Hello there,

Although we’re only a few weeks into the new year, it’s clear already that 2024 is set to be a year where elections dominate the news cycle. Half the world will head to the polls. Europe is electing a new parliament, the United States a new president. But India, Indonesia, and Mexico are choosing new governments too. It’s all go.

From a journalistic perspective, this is a year where you need to make your mark. Do you already know how you're going to serve your audience? Have you decided which of the countless stories you'll cover, and how you'll distinguish yourself from competitors, especially since they'll also be reporting on the election fever?

Rasmus Kleis Nielsen, in his prediction for Niemanlab, warned that higher traffic shouldn't be seen as the end goal, since news avoidance remains a distressing trend:

“The fundamental problem is that much of the public does not find news particularly worthwhile, and accordingly engage with it less and less.”

Although this sounds alarming, we view this as an invitation to double down and focus on the relationship with your visitors. We're here to help you engage with your audience. Coming up with a North Star, leveraging (free) AI tools, and adhering to a content strategy that suits you, are simple steps you can start with today.

Quality boost userneeds.smartocto.com

Our own free tool, powered by artificial intelligence, is now better than ever. It helps you identify user needs in stories. Here's what the updates mean for users:

  • Enhanced ability to recognise and interpret emotions in articles. 
  • Capability to identify specific user needs, going beyond the four basic drivers: fact, context, emotion, action.

The tool can be accessed at userneeds.smartocto.com and remains free. However, from this week onwards, users will be required to provide their name and email address to use this service. The reason our user needs tool at smartocto has evolved so effectively is largely due to client feedback and collaboration. By involving users in the dialogue, the user needs team hopes they too will become an integral part of this evolving process.

The improvement of the tool is best illustrated with an example. We present to you… a mouse helping a man tidy his shed. 

You're guide to start working with user needs

Regular followers are likely already familiar with the content of the Playbook we shared online this week. In December, we shared a wise lesson each day designed to assists media professionals in implementing the user needs approach. We have compiled these lessons into a document that you can download and distribute among colleagues for free.

‘The playbook takes you through a series of exercises that help you identify what makes your brand unique, complete with examples and tips from media executives who trodded that path before. Bonus points for guidance on how to enlist ChatGPT to help you write your mission statement and identify your target audience.’

Marcela Kunova of Journalism.co.uk put it beautifully. We are very pleased with this endorsement for our new playbook, which serves as the sequel to the whitepaper that explains the User Needs Model 2.0 through data research. We wanted to take this research to the next, more practical level and help every media professional get started with it, and according to Marcela, we have succeeded.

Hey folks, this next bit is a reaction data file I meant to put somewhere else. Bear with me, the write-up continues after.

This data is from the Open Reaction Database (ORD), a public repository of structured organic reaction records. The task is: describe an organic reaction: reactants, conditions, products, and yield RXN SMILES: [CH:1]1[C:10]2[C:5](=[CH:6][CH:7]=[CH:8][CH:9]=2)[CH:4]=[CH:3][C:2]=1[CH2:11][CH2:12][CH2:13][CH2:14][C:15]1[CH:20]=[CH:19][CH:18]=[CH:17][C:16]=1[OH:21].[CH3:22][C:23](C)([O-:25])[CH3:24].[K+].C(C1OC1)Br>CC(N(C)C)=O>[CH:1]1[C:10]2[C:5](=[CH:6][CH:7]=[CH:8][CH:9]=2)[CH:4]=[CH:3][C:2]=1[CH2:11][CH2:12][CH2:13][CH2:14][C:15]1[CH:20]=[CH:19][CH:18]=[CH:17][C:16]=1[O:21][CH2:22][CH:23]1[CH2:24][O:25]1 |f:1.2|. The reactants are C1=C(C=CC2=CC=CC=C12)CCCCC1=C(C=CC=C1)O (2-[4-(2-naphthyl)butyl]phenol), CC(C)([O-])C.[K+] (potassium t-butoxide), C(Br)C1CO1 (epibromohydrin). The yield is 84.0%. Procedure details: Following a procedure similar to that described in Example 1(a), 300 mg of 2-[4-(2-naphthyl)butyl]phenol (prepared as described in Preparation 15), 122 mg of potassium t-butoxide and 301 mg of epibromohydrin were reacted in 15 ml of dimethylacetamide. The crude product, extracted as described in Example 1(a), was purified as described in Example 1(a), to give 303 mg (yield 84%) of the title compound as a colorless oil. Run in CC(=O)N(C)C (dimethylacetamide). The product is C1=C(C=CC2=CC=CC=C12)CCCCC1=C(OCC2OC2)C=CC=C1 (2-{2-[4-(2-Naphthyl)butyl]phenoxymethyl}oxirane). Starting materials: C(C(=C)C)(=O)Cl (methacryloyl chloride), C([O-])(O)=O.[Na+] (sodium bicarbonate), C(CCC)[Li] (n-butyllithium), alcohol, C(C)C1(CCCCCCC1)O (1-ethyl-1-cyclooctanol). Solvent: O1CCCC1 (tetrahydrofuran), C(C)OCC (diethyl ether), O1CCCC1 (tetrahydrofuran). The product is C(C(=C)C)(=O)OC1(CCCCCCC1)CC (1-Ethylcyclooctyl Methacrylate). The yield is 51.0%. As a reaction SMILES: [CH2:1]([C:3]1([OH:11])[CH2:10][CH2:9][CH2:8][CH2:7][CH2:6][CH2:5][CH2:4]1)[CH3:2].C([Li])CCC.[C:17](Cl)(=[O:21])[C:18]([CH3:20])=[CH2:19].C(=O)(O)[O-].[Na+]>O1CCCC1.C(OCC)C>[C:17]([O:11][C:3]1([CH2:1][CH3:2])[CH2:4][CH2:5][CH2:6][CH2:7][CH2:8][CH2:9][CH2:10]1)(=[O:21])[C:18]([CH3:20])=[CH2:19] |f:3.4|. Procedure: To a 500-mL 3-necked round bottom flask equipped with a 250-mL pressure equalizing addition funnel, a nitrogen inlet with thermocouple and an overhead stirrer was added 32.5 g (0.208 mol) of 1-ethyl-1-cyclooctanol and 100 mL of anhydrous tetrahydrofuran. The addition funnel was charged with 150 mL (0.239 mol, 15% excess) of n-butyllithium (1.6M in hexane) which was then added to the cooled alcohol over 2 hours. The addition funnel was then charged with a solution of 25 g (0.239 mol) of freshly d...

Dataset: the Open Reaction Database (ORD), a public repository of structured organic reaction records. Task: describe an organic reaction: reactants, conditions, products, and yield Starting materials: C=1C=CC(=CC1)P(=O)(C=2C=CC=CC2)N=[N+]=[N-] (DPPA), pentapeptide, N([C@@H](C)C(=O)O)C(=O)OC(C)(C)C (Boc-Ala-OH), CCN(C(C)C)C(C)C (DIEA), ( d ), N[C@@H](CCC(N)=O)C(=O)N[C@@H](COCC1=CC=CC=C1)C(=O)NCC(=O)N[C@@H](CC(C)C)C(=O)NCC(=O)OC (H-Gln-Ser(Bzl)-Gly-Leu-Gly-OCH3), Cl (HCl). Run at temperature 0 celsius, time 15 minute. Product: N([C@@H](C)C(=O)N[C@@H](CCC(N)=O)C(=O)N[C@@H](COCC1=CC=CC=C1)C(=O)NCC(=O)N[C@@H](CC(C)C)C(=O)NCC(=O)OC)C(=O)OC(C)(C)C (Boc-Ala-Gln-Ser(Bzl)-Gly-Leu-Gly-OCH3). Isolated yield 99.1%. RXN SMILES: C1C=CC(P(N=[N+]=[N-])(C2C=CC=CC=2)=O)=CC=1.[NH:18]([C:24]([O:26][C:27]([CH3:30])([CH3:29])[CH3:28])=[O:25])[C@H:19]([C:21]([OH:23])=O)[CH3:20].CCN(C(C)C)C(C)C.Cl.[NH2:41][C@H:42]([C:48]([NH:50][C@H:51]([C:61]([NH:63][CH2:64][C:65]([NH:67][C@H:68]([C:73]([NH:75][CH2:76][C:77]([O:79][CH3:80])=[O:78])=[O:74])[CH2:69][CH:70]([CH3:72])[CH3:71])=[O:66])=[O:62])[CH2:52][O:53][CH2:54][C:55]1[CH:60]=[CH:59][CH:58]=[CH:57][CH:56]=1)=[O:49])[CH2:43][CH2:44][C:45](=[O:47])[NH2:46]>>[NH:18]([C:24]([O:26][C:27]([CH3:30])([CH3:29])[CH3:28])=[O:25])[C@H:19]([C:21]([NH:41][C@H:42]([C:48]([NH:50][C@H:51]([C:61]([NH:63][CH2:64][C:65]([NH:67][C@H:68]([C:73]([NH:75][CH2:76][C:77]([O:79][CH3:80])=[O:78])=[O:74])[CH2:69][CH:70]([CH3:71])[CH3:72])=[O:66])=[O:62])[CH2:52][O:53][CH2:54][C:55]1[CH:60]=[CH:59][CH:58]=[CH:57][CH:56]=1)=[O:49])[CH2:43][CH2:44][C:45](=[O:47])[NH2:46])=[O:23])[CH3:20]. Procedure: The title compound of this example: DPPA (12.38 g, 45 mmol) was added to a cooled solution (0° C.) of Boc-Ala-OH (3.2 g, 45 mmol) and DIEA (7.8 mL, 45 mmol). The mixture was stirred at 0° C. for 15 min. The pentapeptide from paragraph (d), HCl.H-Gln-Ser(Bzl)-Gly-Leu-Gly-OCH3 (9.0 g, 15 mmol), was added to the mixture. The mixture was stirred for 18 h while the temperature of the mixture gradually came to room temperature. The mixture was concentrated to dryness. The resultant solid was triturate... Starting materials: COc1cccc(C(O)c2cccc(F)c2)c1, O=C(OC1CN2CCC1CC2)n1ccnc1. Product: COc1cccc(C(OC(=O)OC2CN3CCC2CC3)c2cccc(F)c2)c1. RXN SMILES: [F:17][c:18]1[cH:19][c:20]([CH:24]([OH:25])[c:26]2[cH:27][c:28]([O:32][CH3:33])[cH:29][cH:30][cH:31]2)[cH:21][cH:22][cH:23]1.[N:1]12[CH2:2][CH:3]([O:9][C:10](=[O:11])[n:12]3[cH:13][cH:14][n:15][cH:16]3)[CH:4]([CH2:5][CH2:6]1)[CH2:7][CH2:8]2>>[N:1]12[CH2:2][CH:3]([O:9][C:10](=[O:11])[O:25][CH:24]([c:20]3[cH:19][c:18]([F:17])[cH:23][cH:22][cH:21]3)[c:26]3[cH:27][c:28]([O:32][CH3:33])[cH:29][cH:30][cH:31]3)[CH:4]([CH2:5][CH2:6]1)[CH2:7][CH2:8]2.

Compare tools

It has been over two years since we first published our most-read blog: how should you compare tools like smartocto with its competitors?

We've given this blog a fresh update, including new insights on artificial intelligence. Since the introduction of smartocto.ai, we have struck gold: a combination of data analysis, a well-stocked knowledge base of what works and what doesn't, coupled with editorial assistance through large language models.

But let's not turn this into a sales pitch, as that's not the purpose of this blog. It is an exposition of the elements that, in our opinion, matter when you're looking for a tool to help you improve and execute a content strategy.


  • The Financial Times’s team of crystal ball gazers had their best year for a while in 2023, with only three wrong answers — “Though we got these pretty wrong.” But it is indeed interesting to see what the FT editors will make of it this year. For instance: they believe that Trump is not going to win the elections…
  • ‘Different audiences have different criteria for news organisations to meet in order to be trusted. It is up to us to find out what those requirements are’, writes Patrick Johnson for journalism.co.uk
  • Artifact was a promising AI-powered news application. It was launched last year by the founders of Instagram. Now, it is shutting down just a year after its launch. The app used an AI-driven approach to suggest news that users might like to read, but it seems it didn’t catch on with enough people, as reported by The Verge.
  • Aos Fatos (‘The Facts’ in Portuguese) is a Brazilian investigative news outlet that focuses on fact-checking and disinformation. The platform uses a ChatGPT-esque bot to answer reader questions, and it seems to work out according to this piece on Niemanlab


And with that, we've reached the end of our first newsletter of the year. We'll be here twice a month, striving to keep you informed and inspired with news and insights from the world of online media. Are you curious to learn more about our products? Keep an eye out for our upcoming product newsletter, which you can sign up for. By subscribing to our webinar newsletter, you'll be the first to know when we announce a new webinar. 

All the best!

Team smartocto